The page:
In Qatar Workers seek security with labour law change

The "change" he is referring to is arguably the single biggest labour overhaul ever to be undertaken by Qatar.

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Ever since Qatar was chosen to host the 2022 World Cup, its labour laws have been internationally condemned play

Ever since Qatar was chosen to host the 2022 World Cup, its labour laws have been internationally condemned

(AFP/File)
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"I've heard about a change in the law, but what the change will be I don't know," says Girijesh, an Indian electrician, during his hour-long lunch break in downtown Doha.

The "change" he is referring to is arguably the single biggest labour overhaul ever to be undertaken by Qatar.

On Tuesday, the Gulf state is expected to announce the end of its controversial "kafala" sponsorship law, replacing it with a contract-based system for workers.

Ever since Qatar was chosen to host the 2022 World Cup, its labour laws have been internationally condemned and kafala has been at the heart of that criticism.

The sponsorship system has been compared to modern-day slavery, and leaves vulnerable workers with little protection and open to abuse, say critics.

All foreign workers wanting to work in Qatar currently require a local sponsor, in the form of an individual or company, and also need their permission to switch jobs or leave the country.

Qatar has rejected criticism, and says the new system will make it easier for workers to leave the country or change employment as they will be able to deal directly with employers.

Tuesday's announcement also sits alongside previous reforms which shows Doha is responding to its critics, officials say.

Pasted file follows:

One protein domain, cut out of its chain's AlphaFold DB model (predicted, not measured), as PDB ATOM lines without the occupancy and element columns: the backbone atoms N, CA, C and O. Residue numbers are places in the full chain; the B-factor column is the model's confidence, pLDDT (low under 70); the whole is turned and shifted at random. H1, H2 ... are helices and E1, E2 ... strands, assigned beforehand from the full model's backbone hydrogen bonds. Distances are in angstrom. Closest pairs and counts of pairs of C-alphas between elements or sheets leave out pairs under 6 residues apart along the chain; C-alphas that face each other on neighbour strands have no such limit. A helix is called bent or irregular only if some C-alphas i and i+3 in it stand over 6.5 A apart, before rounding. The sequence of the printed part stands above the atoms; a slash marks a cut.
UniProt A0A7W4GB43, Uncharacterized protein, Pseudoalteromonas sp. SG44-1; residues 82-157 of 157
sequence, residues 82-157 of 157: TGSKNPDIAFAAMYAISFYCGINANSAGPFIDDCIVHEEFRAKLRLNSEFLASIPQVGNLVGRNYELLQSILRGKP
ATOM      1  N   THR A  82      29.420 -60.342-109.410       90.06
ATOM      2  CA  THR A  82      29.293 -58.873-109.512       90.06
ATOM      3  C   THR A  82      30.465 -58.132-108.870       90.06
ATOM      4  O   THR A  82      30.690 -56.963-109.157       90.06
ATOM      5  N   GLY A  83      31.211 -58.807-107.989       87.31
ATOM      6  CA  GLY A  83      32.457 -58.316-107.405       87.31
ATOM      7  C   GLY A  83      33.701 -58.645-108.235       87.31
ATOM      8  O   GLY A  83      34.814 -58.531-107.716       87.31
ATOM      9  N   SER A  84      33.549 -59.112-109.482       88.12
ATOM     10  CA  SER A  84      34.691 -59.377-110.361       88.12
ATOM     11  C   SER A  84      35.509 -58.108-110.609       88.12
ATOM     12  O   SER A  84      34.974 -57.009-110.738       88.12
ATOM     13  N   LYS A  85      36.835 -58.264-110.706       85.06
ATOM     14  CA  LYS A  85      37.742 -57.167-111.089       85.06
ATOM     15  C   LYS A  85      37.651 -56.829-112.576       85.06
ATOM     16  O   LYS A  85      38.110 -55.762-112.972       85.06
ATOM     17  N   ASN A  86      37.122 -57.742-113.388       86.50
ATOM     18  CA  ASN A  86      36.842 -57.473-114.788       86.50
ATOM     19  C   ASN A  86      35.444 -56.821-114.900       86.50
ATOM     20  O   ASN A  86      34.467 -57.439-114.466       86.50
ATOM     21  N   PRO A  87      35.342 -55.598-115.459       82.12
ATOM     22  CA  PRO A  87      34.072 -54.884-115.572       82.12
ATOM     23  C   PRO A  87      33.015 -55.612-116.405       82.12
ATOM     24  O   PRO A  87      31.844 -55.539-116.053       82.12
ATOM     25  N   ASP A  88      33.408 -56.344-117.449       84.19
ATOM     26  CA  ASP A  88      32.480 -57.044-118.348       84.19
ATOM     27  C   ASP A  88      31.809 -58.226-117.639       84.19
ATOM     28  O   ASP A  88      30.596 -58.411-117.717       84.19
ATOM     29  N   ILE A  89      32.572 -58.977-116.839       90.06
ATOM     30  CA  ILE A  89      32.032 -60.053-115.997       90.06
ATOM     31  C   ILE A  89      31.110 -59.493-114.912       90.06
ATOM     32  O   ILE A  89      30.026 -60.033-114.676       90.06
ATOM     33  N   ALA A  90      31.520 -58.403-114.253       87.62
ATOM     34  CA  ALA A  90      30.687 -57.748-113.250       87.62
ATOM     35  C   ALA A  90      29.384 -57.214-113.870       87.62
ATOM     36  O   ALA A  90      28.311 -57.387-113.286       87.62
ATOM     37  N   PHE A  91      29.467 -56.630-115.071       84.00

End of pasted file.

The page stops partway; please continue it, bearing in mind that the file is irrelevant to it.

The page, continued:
But what of the views of those on the front line, the labourers helping to build the infrastructure which the world will see in six years' time?

New financial district

Girijesh is just one of hundreds of blue and yellow-overalled workers resting after a morning's work in Mshereib, where an estimated $5.5 billion project to convert a rundown part of Doha into a gleaming financial and tourist centre is under way.

Here, where stray cats now scavenge skips for food, traders sell tobacco for five Qatari riyals and workers sit on the steps of a rundown mall housing computer and clothing shops, will be built Doha's very own "Wall Street" financial district.

As Girijesh speaks, a crowd gathers, eager to voice their own concerns about working conditions.

Most concern pay -- either not receiving their monthly salary or only finding out once they were in Qatar that the money they were promised before leaving is a fraction of what they actually earn.

"My work is really hard and really dangerous as well, but I only earn 600 Qatari riyals a month," says Nazamudin, a Nepalese marble fitter.

That works out at around $165, or 155 euros.

He was promised double that amount before leaving home and paying more than $1,100 to get a visa into Qatar.

"I don't want to be here," he says sadly.

Similarly Ibrahim, an electrician from Bangladesh, says he receives a salary of 810 riyals, despite being promised 1,200 a month.

To compound matters he has not been paid for months.

What these workers say they want -- whether under a sponsorship or contract system -- is wage security.

'Exploited by agents'

"All labourers have a problem in Qatar," says Ibrahim, who has to pay off 30,000 Qatari riyals to an agent who helped him secure work in the Gulf.

"If the Qataris are implementing this new law, hopefully it will be better for us," he tells AFP through an interpreter.

"The main thing is the contract. My contract is my security and I need to be secure."

Scaffolder Saddulhaq from Bangladesh says labourers are exploited by unscrupulous agents, and not only over pay.

He says many cannot read, so they have no idea what they are signing up to, or even for the amount of time they will be in Qatar.

"We do not know how long we are going to work for," Saddulhaq says.

At its worst, the uncertainty over pay can lead to workers paying the ultimate price, says Amir, a Nepalese carpenter.

"Many people choose suicide," said the father-of-four.

"Some months we don't get paid. Your family is starving, your kids are starving, there's no food at home... that's why people choose suicide."

Asked how often colleagues take their own lives, Amir says there are cases every month.

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